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       Volume I - December 29, 2008

When to Choose Low-Fat
by Alice Osborne

This is the time of year we start to think about New Year’s resolutions. Most everyone includes some sort of health-oriented goal, so we thought we’d give you something to think about in terms of improving the diet: When to choose low- or full-fat foods? Here’s a guide to help you sort through the maze of information out there and know if this could be one of your health goals for 2009:

Three Times To Go Low:

1. You’ve got cancer or diabetes in your family. A study published in the Journal of the National Cancer Institute shows that women who limited their fat intake to 24% of their total daily calories were 40% less likely to develop ovarian cancer than women who got approximately 39% of their daily calories from fat. Diabetes statistics were equally as encouraging.

2. You’ve got arthritis. According to researchers from Scotland’s Centre for Rheumatic Diseases, replacing saturated fats with fruits, veggies, and beans significantly reduces pain associated with rheumatoid arthritis.

3. You’ve got insomnia. Getting more than 30% of your total calories from fat can throw off your body’s internal clock. Researchers from Northwestern University in Evanston, Illinois, found that a high-fat diet can alter your daily sleep-wake cycle and lead to binge eating and late-night refrigerator raids.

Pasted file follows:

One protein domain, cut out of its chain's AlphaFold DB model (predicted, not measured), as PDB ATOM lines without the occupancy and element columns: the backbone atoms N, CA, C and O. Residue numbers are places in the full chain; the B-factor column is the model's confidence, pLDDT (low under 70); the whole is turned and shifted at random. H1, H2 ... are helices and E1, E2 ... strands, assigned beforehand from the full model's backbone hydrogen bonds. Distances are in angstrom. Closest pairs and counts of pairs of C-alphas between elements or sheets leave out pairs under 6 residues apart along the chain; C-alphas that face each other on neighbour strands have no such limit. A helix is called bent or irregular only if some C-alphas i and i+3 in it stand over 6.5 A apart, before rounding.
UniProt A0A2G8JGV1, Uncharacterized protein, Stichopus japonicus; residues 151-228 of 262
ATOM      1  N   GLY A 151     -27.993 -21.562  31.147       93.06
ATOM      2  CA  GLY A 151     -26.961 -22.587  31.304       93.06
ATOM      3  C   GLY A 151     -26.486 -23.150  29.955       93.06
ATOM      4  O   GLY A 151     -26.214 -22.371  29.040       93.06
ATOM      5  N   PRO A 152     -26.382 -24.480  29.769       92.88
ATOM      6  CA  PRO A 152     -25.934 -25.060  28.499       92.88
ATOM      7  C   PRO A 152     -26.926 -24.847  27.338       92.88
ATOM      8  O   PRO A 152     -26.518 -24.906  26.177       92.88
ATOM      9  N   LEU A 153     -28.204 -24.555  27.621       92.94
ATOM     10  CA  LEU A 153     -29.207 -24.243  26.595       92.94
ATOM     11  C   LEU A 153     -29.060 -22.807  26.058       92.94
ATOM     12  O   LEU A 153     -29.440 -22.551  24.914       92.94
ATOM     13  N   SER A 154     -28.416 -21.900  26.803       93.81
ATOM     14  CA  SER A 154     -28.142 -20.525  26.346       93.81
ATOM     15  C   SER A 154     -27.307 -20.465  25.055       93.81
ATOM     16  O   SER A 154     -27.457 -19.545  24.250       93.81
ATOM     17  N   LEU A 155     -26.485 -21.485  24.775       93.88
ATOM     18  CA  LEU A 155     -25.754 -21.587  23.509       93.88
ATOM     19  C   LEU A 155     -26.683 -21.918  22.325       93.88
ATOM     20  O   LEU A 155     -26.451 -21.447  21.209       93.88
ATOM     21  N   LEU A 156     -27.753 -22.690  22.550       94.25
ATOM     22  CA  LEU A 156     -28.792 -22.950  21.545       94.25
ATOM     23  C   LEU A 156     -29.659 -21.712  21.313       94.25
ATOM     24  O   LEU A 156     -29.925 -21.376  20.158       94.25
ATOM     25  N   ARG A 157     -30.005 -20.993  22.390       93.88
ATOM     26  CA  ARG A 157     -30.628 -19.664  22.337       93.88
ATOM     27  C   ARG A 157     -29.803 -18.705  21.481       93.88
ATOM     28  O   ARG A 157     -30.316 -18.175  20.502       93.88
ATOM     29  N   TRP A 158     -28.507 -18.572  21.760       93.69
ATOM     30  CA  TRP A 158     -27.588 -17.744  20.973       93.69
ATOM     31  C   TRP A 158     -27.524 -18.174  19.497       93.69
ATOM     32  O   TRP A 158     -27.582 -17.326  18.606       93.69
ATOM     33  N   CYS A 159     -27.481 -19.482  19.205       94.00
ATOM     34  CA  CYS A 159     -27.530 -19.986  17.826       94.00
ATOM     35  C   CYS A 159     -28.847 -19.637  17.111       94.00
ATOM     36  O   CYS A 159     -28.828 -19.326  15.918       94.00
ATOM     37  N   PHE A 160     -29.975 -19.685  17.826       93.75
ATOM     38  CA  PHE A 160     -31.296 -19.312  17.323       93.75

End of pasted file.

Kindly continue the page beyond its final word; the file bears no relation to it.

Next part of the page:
Three Times To Go Full:

1. You need to improve your “good” cholesterol. A study published in the American Journal of Clinical Nutrition found moderate fat consumption (think heart-healthy fats like olive oil and avocados) had favorable effects on HDL, the good cholesterol, which lowers your risk of cardiovascular disease.

2. You’d like to build more muscle. After 24 weeks of eating three full-fat dairy foods a day, participants of a study published in Obesity Research had gained noticeably more lean muscle mass. Those who ate more than three servings of full-fat foods also had significant decreases in blood pressure.

3. You’re trying to have a baby. Research from the National Center for Biotechnology Information at the U.S. National Library of Medicine shows that not getting the daily recommended amounts of fat can reduce a woman’s likelihood of conceiving.

Here’s a tasty and healthy recipe that is low in fat—but you’d never know it!

Skillet Rice with Vegetables
Serves 4

1 15oz can Stewed Tomatoes
1 15oz can Black Beans, rinsed and drained
2 cups mixed vegetables, frozen
1 cup water
¾ cup instant Brown Rice
½ teaspoon thyme
1 10oz can condensed Tomato Soup
1/3 cup Almonds, slivered
½ cup Mozzarella Cheese, shredded

Combine undrained tomatoes, beans, vegetables, water, uncooked rice and thyme in a large skillet. Bring to a boil then reduce heat. Cover and simmer for about 15 minutes. Stirring occasionally.
Add tomato soup and almonds. Stir and simmer for 3 minutes. Sprinkle with cheese and serve.
Optional: Add a dash of hot pepper sauce.

Per serving: Calories 354, Fat 10g, Protein 19g, Carbohydrate 57g, Cholesterol 8mg.

  Download this recipe.

Information Courtesy Gina Roberts-Grey, Natural Solutions Magazine

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